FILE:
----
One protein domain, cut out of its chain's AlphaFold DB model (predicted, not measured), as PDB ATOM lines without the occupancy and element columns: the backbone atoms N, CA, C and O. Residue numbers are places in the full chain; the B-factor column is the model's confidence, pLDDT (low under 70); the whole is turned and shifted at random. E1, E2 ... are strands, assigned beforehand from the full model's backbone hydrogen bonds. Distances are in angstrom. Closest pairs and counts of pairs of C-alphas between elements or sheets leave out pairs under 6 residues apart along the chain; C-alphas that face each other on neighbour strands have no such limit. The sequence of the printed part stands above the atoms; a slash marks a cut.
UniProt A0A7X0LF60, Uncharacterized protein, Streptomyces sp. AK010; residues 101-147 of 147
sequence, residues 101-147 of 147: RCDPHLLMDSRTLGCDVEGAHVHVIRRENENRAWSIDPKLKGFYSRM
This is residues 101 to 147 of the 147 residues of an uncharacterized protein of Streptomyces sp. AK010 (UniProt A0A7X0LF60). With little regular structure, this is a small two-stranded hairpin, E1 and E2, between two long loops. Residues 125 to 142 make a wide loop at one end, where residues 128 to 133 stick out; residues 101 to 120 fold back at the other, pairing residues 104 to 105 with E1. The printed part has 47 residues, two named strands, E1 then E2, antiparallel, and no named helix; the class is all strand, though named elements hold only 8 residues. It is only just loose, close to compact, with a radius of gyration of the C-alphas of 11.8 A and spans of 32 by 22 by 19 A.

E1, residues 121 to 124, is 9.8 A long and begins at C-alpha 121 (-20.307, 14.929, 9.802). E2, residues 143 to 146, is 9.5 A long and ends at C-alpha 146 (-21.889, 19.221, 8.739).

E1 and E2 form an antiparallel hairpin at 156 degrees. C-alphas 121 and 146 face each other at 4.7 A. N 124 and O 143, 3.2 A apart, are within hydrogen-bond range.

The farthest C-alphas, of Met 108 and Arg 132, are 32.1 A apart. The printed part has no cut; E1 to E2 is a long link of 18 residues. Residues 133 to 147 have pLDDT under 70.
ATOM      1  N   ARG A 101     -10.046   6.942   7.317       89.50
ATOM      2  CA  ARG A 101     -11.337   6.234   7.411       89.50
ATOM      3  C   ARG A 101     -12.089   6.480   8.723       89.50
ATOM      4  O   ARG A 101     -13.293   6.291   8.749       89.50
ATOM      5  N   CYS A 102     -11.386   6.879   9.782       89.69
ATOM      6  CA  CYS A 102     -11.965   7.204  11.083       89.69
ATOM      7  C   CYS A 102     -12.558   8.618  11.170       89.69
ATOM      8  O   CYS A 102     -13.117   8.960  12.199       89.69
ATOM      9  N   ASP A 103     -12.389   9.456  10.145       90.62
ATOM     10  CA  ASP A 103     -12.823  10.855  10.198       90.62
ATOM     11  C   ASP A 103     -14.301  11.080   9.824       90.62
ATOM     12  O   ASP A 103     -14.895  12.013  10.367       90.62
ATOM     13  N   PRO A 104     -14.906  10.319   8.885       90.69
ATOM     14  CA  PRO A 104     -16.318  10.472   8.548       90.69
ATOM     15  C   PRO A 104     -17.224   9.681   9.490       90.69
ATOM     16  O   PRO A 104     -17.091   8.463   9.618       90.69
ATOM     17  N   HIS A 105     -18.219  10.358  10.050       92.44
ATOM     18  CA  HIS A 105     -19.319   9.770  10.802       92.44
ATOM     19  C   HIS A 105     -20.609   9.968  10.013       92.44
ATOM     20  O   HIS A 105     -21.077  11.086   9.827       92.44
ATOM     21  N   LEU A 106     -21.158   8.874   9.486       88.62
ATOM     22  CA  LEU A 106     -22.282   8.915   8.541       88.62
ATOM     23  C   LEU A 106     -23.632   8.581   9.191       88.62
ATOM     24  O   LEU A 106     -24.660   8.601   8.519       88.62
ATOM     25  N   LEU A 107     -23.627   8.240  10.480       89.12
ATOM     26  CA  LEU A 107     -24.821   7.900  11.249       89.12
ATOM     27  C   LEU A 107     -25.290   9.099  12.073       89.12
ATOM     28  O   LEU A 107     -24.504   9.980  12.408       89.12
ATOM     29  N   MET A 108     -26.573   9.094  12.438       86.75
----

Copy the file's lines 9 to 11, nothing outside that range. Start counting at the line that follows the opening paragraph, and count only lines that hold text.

ATOM      3  C   ARG A 101     -12.089   6.480   8.723       89.50
ATOM      4  O   ARG A 101     -13.293   6.291   8.749       89.50
ATOM      5  N   CYS A 102     -11.386   6.879   9.782       89.69